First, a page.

I’m Joaquin Castro and I represent my wonderful hometown of San Antonio, Texas. And I’m very proud to be in my sixth term in Congress. In this Congress, I serve as ranking member of the House Foreign Affairs Subcommittee on the Western Hemisphere and as a senior member of the Subcommittee on the Indo-Pacific, and I’m also in my fourth term on the House Permanent Select Committee on Intelligence. In the last Congress, as chairman of the House Foreign Affairs Subcommittee on International Organizations, International Development, and Global Corporate Social Impact, I convened a number of hearings and briefings to assess the current state of U.S. foreign assistance. I was interested in candid conversations about our current approach to foreign assistance – particularly on where it works, where it doesn’t, and where we need to improve and get better.

The United States, as you all know, is the largest contributor to bilateral foreign assistance, and we’re the only nation in the world with the power to mobilize the world around sustainable development, these sustainable development initiatives that can transform millions of lives around the world. So I’m very proud of the work we do as a nation, but I know – and I believe that many of you know – that we can do it more effectively.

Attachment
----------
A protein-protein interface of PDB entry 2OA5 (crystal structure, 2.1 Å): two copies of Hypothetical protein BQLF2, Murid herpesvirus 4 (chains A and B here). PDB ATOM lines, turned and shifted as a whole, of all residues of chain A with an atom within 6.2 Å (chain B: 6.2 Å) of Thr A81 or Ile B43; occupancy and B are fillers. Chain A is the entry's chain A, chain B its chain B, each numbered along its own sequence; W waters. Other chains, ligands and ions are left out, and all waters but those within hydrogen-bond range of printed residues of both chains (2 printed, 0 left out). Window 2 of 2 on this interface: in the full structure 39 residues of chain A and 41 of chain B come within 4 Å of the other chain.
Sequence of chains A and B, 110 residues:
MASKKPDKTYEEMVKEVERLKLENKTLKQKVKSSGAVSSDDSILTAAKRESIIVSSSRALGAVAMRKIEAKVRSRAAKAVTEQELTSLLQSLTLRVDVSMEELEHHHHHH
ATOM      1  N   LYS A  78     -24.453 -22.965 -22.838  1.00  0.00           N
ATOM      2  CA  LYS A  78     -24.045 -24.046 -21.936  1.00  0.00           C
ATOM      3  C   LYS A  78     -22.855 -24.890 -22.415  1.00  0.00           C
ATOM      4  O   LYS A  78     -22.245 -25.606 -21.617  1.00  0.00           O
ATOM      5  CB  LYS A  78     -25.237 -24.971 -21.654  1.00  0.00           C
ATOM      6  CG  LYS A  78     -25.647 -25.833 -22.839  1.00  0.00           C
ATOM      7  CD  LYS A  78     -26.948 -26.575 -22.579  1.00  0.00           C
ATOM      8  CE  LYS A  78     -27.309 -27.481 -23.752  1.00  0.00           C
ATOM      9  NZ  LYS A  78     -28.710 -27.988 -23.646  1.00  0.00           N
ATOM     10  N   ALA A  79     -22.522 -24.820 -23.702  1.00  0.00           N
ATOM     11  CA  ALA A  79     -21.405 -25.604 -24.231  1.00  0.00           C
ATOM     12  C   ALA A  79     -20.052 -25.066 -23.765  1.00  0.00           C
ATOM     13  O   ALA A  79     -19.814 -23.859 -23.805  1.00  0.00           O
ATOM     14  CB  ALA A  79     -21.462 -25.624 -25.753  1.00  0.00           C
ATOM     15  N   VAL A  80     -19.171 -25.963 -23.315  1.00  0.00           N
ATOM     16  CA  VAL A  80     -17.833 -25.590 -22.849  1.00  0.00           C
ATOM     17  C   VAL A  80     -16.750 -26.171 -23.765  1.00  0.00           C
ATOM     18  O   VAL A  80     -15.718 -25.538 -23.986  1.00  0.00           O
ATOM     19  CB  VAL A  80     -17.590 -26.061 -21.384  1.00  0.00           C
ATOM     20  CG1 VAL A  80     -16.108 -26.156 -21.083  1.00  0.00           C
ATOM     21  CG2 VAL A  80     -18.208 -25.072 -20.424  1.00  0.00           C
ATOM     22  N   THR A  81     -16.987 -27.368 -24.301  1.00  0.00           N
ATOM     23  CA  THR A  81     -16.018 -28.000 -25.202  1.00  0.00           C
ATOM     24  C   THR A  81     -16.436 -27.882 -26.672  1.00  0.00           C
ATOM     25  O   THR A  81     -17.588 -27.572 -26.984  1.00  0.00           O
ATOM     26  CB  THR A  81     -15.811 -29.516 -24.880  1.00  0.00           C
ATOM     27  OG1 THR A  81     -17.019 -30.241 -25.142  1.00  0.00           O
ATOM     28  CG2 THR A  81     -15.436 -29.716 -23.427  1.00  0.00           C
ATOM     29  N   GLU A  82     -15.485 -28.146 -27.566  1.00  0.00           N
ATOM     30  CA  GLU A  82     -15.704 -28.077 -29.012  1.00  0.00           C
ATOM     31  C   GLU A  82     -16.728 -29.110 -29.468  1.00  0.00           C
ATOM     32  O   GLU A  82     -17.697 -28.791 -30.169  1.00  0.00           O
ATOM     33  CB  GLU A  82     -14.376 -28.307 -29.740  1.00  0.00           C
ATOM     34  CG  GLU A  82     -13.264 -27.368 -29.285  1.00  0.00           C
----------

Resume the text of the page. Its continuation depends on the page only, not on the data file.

In Congress, discussions about foreign assistance usually center on the what or the where, or devolve, unfortunately, into partisan fights about whether we should fund foreign assistance at all. In part, that’s because of politics. But the lack of investment in new, innovative programs has also left our foreign assistance ecosystem vulnerable to waste, program obsolescence, and other issues that undermine domestic support for aid initiatives. USAID is an under-resourced agency that, like any bureaucracy, tends to do what it already knows how to do.